Q: Most interesting. Things have indeed shifted greatly since the times in which I had grown up in Seoul. Can we expand the scope of the discussion a bit, and inquire your opinions about the relationship between historical dramas (sageuk) and history as studied by academic historians as reflected in Korean cinema (and TV dramas) in the last decade and a half or so?
K: Broadly speaking, they have become more beautiful to look at, more aesthetically pleasing, better designed and materially better endowed. Recent TV dramas appear to evince a stronger trend of moving away from the “realistic recreation of the past” model, mixing in deliberate anachronisms, fantastic elements and so on. But this trend is also discernible among theatrical feature films. Also the more successful TV dramas like Daejanggeum [Jewel in the Palace, 2003], I think, show a greater level of creative reinterpretation, rather than following conventional stories that every Korean knows already.
Q: Oh, I cannot go any further without asking what you thought of Daejanggeum! [Laughter]
K: I actually enjoyed it a lot. The drama focused on the everyday details of Joseon dynasty folks and upped the ante in terms of aesthetic quality. Of course, many of the details took creative license with historical studies had so far revealed about the life in early Joseon dynasty, beginning with some of the impossibly appetizing cuisine that Janggeum and other members of the royal kitchen staff come up with in the show, which more often than not reflect our modern conception of the Joseon dynasty “great food” than the historical reality. But what was really significant about Daejanggeum was, in my view, its characters and narrative were far more important than “history:” Korean history served as a background, neither its theme nor its raison d’etre. Watching the drama, or other ones like it, while superbly entertaining and even moving, does not necessarily give us new insights or understandings of the past.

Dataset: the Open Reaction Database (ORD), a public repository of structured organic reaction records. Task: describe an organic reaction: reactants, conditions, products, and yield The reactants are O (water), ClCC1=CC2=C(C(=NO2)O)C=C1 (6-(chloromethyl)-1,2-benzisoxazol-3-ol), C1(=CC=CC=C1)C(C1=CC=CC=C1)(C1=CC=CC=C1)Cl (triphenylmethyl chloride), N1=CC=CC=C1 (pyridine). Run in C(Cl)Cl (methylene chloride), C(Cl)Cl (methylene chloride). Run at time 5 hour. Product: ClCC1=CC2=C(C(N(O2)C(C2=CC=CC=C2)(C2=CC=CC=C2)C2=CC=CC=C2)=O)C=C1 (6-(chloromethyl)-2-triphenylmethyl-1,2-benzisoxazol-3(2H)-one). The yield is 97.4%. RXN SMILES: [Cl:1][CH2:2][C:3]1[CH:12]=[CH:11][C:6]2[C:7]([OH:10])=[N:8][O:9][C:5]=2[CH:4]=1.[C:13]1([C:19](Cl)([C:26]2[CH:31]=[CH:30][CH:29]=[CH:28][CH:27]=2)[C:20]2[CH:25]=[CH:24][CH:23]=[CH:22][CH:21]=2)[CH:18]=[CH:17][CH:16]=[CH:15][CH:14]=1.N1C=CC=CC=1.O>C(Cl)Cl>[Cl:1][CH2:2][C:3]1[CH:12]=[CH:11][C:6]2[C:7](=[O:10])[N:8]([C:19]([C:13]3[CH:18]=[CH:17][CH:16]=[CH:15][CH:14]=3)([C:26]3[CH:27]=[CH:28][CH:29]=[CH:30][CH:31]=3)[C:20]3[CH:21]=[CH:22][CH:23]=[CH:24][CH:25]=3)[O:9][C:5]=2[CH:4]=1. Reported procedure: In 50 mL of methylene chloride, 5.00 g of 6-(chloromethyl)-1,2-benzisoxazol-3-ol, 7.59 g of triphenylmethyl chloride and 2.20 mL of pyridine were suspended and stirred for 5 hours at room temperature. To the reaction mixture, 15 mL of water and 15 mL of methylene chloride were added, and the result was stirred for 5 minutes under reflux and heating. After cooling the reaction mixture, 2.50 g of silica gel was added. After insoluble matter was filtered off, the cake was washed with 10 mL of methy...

Q: So even Daejanggeum is limited as a historical drama?
K: Well, to be honest, I sort of disagree with some of my colleagues, professional historians, who tend to believe that “accurate recreation of the past” is the reason why we make and watch historical dramas. It might be a bit strange coming from a historian [Laughter] but I do not believe “history” has to at all times take priority over “literature” or other forms of creative endeavor. Having said that, I do find the obvious tampering of well-known historical facts to score some plot points, or to emphasize a particular character’s villainous qualities, rather less effective or problematic.
Q: I wholeheartedly agree. I previously wrote about Lee Jun-ik’s Blades of Blood (2010) messing with the chronology of Joseon dynasty history, just to grind the director’s axe aimed at King Seonjo (r. d. 1567-1608) as a failed monarch. I have been complaining for some time about “presentism” in many Korean sageuk, using historical figures as shorthand projections of contemporary political figures, which at worst could be a form of disrespect for the historical personages. In addition, the producers and writers of these movies and TV dramas seldom draw upon what I actually think are really “dramatic,” interesting and intriguing stories, utterances and events in the existing historical sources, even from the often-relied-upon Joseon wangjo sillok (Real Records of the Joseon Dynasty).